Have you been following the debate over the Law of the Sea Treaty (LOST)? If you haven’t perhaps you should. This UN-backed treaty, which requires ratification by the United States, may not seem important since it deals with a rather mundane issue. However, it could become a vehicle for more nefarious propositions; including backdoor cap-and-trade, a policy that was defeated in Congress back in 2009.
LOST has some powerful supporters in the Senate and among special interests, for example, the United States Chamber of Commerce supports its ratification. However, a number of Republicans in the Senate are looking to derail it, permanently:
The Obama administration’s all-out push to join the United Nations international maritime treaty is just four votes short of being doomed after two more senators this week added their names to the list of lawmakers who have vowed to oppose it.
Senate Minority Leader Mitch McConnell (R-Ky.) and Sen. Charles Grassley (R-Iowa) are the two latest senators to sign on to the letter, The Hill has learned, bringing the total to 30. Treaties need a two-thirds majority to pass in the Senate, meaning 34 signatures would effectively kill it.
Accession to the treaty is championed by a powerful coalition that includes the U.S. Navy, the business community and the oil industry but that hasn’t been enough to assuage concerns that the convention would impinge on U.S. sovereignty.
What if the Federal Reserve dollar falls – hard? How is the globalist blueprint known as Sustainable Development Agenda 21 designed to make humans into livestock? Why liberty must be understood by this generation of Americans lest it be lost for a very long time.
More Americans, an accelerating percentage of ordinary citizens, have come to understand the nature of “fiat” monetary system – that is money created out of thin air. The contemporary fiat system came to the United States in 1913 with the congressional creation of the privately owned United States Federal Reserve. The Federal Reserve legislation violated Article 1 Section 8 of the Constitution by the issuance of legal tender and brought once again the influence/control of the globalist banking cartel to the U.S.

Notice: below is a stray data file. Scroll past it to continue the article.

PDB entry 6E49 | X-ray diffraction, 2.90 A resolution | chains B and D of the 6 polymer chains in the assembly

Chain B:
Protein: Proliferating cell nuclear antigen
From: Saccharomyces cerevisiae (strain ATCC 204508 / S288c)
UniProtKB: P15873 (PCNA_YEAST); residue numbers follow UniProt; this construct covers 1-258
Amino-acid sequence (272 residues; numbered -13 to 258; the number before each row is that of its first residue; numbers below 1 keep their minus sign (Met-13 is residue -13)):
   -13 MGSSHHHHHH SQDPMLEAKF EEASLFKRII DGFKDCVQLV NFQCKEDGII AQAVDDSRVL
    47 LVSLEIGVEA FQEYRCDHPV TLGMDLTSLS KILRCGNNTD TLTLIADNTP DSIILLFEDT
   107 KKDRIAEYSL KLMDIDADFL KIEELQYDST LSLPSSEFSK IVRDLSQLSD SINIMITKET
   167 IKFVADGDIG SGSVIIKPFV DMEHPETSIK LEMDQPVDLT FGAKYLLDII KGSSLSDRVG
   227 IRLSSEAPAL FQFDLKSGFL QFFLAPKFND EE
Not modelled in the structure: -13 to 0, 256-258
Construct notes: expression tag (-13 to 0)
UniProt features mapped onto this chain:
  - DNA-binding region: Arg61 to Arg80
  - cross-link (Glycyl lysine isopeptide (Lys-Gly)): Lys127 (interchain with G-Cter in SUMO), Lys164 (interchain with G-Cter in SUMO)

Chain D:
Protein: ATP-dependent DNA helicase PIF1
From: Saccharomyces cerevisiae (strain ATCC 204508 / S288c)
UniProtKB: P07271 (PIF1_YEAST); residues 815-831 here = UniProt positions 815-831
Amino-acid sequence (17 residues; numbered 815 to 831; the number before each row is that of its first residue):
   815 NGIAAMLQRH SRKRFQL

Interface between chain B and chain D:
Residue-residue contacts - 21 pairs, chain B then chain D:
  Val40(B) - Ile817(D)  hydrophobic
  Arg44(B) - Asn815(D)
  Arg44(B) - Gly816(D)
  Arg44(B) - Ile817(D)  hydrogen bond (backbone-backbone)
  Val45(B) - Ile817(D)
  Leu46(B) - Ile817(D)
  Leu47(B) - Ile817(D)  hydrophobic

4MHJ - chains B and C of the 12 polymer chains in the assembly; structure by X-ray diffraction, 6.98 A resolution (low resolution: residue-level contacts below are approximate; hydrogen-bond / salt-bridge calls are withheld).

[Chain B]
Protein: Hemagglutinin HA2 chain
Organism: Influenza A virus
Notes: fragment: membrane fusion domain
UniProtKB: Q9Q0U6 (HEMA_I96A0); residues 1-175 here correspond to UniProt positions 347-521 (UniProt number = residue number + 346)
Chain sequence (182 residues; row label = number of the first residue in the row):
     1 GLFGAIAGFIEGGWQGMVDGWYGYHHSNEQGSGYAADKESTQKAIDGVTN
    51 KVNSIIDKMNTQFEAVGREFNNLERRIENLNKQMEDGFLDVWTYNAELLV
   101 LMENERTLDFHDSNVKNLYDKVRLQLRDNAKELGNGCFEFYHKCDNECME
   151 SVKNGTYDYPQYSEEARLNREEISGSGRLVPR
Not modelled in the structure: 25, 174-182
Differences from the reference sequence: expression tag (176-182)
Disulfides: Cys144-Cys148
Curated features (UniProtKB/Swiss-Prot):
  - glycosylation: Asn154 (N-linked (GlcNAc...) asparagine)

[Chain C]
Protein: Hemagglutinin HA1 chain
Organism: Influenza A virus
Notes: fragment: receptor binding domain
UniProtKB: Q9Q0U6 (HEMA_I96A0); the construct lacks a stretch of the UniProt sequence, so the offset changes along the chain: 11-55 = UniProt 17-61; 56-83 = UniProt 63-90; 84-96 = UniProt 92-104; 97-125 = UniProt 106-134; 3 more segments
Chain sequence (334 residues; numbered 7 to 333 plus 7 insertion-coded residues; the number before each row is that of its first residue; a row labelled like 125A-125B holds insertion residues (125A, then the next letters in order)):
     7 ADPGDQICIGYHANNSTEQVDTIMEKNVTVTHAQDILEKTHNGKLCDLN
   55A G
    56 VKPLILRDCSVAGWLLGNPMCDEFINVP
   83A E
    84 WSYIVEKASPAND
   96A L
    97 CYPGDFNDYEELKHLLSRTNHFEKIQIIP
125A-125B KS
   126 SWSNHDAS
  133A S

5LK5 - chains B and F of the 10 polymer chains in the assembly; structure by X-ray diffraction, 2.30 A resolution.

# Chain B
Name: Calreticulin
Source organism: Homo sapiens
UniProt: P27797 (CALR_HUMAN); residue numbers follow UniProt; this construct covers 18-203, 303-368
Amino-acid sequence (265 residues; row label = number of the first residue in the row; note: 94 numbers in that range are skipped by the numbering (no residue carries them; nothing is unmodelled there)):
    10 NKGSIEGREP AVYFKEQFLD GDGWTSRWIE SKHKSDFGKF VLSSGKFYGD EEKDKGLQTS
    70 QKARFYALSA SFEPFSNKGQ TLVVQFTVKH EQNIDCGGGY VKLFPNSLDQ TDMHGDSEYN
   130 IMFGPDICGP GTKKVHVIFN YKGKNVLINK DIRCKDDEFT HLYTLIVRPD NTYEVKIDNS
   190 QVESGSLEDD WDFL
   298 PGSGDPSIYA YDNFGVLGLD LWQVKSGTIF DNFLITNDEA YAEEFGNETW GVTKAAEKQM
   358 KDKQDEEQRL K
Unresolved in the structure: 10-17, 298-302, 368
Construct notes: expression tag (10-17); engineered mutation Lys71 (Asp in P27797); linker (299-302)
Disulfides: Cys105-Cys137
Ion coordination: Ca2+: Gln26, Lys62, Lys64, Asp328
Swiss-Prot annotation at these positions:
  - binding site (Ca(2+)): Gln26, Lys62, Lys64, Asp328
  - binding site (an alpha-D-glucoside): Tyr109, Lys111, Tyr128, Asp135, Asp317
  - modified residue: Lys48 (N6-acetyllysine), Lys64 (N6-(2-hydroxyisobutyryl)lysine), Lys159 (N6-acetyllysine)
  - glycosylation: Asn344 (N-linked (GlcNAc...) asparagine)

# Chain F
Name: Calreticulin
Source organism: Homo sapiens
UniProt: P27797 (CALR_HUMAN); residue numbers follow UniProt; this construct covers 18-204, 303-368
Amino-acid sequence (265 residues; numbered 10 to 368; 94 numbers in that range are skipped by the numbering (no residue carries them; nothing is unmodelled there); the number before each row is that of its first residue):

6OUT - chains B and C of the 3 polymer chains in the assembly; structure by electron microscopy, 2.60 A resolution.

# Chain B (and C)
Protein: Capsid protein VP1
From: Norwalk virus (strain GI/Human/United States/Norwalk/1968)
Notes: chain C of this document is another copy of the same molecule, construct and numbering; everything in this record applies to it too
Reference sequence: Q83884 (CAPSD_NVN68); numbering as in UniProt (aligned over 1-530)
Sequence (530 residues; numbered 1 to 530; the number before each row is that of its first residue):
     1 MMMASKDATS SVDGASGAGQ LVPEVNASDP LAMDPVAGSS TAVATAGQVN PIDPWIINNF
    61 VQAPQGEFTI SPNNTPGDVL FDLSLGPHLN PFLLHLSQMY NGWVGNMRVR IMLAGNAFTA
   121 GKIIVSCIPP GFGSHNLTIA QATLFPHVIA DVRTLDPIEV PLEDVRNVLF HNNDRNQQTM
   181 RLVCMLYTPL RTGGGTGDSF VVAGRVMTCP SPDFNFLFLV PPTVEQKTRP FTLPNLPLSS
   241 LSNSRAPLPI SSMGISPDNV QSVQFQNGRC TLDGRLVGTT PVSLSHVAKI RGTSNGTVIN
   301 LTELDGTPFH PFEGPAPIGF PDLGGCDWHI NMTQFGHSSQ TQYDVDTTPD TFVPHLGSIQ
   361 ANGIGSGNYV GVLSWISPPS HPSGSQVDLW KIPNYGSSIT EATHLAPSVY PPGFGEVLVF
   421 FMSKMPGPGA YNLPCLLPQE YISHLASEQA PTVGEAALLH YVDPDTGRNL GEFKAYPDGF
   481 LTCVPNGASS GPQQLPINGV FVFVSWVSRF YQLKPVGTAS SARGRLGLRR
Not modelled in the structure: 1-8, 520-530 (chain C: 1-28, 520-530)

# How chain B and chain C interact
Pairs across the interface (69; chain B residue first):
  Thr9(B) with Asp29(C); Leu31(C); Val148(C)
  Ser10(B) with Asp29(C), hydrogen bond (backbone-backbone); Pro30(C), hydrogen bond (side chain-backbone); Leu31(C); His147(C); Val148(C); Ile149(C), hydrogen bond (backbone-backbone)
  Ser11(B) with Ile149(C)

Today’s global monetary system was originally authorized by the British Parliament. Its purpose was to form the central bank of England as the Bank of England, which is the equivalent to our Federal Reserve, to control a nation’s money.
“Issuing money” means controlling fiat (phony) money creation through the operation of a printing press or computer entry. This results in the regular increase in the money supply which ultimately expresses itself as price inflation.
Newly issued money is infused into the money supply via the creation of debt. Much of this debt is held by the federal government. More money equals more debt. ‘The harder I work’, says the average American, ‘the deeper in debt the nation becomes.’
Growing debt cedes the ultimate exercise of control to the creditor, particularly as the system breaks down under its own largesse. A “new” system is being designed by the same forces who designed today’s fiat system and who now have America close to the brink of dollar destruction. It is the replacement system that we must be wary of if we are to exercise a wise defense and restoration of freedom.
As Lou Dobbs notes, there is a movement, primarily among the Islamic member nations in the United Nations, to pass a binding resolution that would mandate national legislation in sovereign nations making it a crime to offend members of a religion. On the surface, this appears to be a resolution promoting tolerance, but it is obvious that it is aimed squarely at the freedom of speech available in Western nations. Dobbs is joined by Vanity Fair journalist, Christopher Hitchens, to discuss the totalitarian desires of the UN to control thought by eliminating free expression.